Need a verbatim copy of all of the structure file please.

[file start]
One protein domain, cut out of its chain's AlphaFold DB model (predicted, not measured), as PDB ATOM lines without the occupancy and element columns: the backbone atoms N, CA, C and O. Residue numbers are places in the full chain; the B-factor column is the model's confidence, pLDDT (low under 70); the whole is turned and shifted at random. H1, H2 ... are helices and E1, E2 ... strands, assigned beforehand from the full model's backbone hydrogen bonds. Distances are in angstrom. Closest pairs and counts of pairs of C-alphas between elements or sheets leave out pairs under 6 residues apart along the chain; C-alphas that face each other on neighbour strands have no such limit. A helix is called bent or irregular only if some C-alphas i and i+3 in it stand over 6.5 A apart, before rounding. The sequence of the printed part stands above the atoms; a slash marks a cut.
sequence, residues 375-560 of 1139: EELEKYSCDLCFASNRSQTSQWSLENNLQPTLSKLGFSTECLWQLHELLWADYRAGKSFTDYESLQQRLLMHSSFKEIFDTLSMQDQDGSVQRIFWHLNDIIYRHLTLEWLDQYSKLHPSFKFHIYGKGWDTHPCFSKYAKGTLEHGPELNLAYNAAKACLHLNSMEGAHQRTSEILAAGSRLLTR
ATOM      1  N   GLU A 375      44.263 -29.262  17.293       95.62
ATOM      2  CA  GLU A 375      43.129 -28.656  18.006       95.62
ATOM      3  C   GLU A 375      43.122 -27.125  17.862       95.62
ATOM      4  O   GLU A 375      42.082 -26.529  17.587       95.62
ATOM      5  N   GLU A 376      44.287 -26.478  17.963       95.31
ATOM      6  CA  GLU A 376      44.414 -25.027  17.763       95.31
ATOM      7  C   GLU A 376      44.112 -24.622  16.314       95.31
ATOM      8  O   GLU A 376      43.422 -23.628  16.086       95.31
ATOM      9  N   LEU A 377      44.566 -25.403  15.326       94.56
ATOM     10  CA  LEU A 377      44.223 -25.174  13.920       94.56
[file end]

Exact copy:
One protein domain, cut out of its chain's AlphaFold DB model (predicted, not measured), as PDB ATOM lines without the occupancy and element columns: the backbone atoms N, CA, C and O. Residue numbers are places in the full chain; the B-factor column is the model's confidence, pLDDT (low under 70); the whole is turned and shifted at random. H1, H2 ... are helices and E1, E2 ... strands, assigned beforehand from the full model's backbone hydrogen bonds. Distances are in angstrom. Closest pairs and counts of pairs of C-alphas between elements or sheets leave out pairs under 6 residues apart along the chain; C-alphas that face each other on neighbour strands have no such limit. A helix is called bent or irregular only if some C-alphas i and i+3 in it stand over 6.5 A apart, before rounding. The sequence of the printed part stands above the atoms; a slash marks a cut.
sequence, residues 375-560 of 1139: EELEKYSCDLCFASNRSQTSQWSLENNLQPTLSKLGFSTECLWQLHELLWADYRAGKSFTDYESLQQRLLMHSSFKEIFDTLSMQDQDGSVQRIFWHLNDIIYRHLTLEWLDQYSKLHPSFKFHIYGKGWDTHPCFSKYAKGTLEHGPELNLAYNAAKACLHLNSMEGAHQRTSEILAAGSRLLTR
ATOM      1  N   GLU A 375      44.263 -29.262  17.293       95.62
ATOM      2  CA  GLU A 375      43.129 -28.656  18.006       95.62
ATOM      3  C   GLU A 375      43.122 -27.125  17.862       95.62
ATOM      4  O   GLU A 375      42.082 -26.529  17.587       95.62
ATOM      5  N   GLU A 376      44.287 -26.478  17.963       95.31
ATOM      6  CA  GLU A 376      44.414 -25.027  17.763       95.31
ATOM      7  C   GLU A 376      44.112 -24.622  16.314       95.31
ATOM      8  O   GLU A 376      43.422 -23.628  16.086       95.31
ATOM      9  N   LEU A 377      44.566 -25.403  15.326       94.56
ATOM     10  CA  LEU A 377      44.223 -25.174  13.920       94.56